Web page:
Hackers who claim to have taken control of a million systems in a “colossal” ransomware attack have demanded $70 million be paid in return for a “universal decryptor” that it says will unlock the files of all victims.
The REvil group claims its malware, which initially targeted US IT firm Kaseya, has hit one million “systems”.
The exact total of victims is unknown. However, it does include 500 Swedish Coop supermarkets and 11 schools in New Zealand. Two Dutch IT firms have also been hit, according to reports.
Huntress Labs said the hack targeted Florida-based IT company Kaseya before spreading through corporate networks that use its software. Huntress Labs said it believed the Russia-linked REvil ransomware gang was responsible.
Kaseya said in a statement on its own website that it was investigating the “potential attack”.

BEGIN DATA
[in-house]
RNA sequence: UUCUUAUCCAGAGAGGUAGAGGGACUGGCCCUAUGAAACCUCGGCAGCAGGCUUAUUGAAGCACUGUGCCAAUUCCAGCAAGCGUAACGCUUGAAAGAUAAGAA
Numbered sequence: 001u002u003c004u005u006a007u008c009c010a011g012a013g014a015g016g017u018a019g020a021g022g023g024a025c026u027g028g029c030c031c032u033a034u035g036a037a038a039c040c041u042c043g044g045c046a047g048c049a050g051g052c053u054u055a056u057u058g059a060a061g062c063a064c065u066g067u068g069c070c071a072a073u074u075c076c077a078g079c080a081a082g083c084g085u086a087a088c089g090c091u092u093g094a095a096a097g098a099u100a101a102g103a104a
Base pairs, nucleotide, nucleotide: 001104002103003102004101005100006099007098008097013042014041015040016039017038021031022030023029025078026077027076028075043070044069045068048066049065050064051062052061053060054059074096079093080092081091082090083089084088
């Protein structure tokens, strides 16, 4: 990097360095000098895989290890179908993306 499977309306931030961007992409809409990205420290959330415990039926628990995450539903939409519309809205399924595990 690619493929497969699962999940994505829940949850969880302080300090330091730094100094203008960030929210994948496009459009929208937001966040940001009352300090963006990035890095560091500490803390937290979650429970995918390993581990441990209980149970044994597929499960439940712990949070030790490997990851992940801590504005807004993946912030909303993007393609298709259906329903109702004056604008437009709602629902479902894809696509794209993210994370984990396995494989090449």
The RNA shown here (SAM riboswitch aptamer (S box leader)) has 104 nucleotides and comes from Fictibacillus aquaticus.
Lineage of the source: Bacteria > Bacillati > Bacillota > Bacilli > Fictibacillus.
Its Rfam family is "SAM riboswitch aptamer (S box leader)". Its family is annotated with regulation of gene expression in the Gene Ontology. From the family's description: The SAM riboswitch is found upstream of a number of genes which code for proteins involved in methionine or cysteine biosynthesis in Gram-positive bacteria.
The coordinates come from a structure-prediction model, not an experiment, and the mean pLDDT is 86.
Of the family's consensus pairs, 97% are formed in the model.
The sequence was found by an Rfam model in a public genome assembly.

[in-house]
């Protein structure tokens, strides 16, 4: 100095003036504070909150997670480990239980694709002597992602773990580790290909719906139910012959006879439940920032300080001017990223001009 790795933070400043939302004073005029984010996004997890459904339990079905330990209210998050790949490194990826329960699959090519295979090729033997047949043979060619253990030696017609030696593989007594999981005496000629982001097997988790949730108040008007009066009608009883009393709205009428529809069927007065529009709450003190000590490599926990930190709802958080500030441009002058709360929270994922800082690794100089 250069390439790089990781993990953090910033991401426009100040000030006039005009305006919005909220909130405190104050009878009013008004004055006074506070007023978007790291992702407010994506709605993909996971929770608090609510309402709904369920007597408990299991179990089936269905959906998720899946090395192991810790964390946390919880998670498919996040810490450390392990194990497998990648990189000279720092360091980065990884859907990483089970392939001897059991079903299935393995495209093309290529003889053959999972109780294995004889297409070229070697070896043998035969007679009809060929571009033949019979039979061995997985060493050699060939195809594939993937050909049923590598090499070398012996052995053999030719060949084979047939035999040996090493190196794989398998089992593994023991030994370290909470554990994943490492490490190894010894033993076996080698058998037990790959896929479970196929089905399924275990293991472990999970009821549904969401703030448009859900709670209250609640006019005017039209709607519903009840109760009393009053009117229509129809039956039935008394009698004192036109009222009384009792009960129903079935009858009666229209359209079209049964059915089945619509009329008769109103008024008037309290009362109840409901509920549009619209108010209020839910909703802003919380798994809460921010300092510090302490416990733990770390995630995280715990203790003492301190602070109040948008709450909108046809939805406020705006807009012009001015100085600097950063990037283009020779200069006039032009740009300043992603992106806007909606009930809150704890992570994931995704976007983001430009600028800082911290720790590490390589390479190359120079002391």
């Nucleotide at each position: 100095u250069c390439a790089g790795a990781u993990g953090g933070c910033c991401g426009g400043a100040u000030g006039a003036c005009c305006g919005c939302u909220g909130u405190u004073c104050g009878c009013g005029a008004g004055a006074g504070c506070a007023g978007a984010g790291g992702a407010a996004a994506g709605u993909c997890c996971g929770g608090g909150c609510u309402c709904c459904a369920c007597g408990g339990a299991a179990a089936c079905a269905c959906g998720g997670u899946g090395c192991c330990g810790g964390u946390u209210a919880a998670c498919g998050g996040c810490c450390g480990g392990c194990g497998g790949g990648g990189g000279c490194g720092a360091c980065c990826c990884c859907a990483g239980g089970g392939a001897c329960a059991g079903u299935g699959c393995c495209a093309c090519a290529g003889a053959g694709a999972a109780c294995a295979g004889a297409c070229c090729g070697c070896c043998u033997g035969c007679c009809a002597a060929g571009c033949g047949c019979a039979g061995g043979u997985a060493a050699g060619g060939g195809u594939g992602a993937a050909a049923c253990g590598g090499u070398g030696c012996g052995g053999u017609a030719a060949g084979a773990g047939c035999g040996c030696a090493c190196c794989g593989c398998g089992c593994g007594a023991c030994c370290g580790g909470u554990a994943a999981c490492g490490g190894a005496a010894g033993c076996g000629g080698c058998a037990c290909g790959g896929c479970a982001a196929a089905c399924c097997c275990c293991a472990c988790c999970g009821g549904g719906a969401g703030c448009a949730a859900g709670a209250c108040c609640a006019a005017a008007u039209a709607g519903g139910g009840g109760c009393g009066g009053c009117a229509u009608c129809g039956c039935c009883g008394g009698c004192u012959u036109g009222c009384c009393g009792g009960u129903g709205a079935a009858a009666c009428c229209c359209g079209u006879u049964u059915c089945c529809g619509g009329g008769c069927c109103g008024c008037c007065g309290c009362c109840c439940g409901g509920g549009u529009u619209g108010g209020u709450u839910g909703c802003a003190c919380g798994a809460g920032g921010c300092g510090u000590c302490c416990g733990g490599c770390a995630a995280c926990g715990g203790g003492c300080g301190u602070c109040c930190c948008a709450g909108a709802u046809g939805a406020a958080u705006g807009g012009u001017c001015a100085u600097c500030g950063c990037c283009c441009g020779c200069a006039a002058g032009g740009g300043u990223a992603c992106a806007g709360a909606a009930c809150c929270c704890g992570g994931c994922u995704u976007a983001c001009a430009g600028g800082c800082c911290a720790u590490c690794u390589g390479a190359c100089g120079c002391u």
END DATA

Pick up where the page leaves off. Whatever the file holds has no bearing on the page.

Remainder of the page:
Kaseya said one of its applications that runs corporate servers, desktop computers and network devices might have been compromised. The company said it was urging customers that use its VSA tool to immediately shut down their servers.
Kaseya chief executive Fred Voccola told the Associated Press that the number of victims would probably be in the low thousands, made up of small organisations such as dental practices and libraries.
Kaseya’s website says it has a presence in over 10 countries and more than 10,000 customers.
REvil – also known as Sodinokibi – is one of the most prolific and profitable cyber-criminal groups in the world.
The gang was blamed by the FBI for a hack in May that paralysed operations at JBS, the world’s largest meat supplier.
The group sometimes threatens to post stolen documents on its website known as the “Happy Blog” when victims don’t comply with its demands.
REvil was also linked to a coordinated attack on nearly two dozen local governments in Texas in 2019.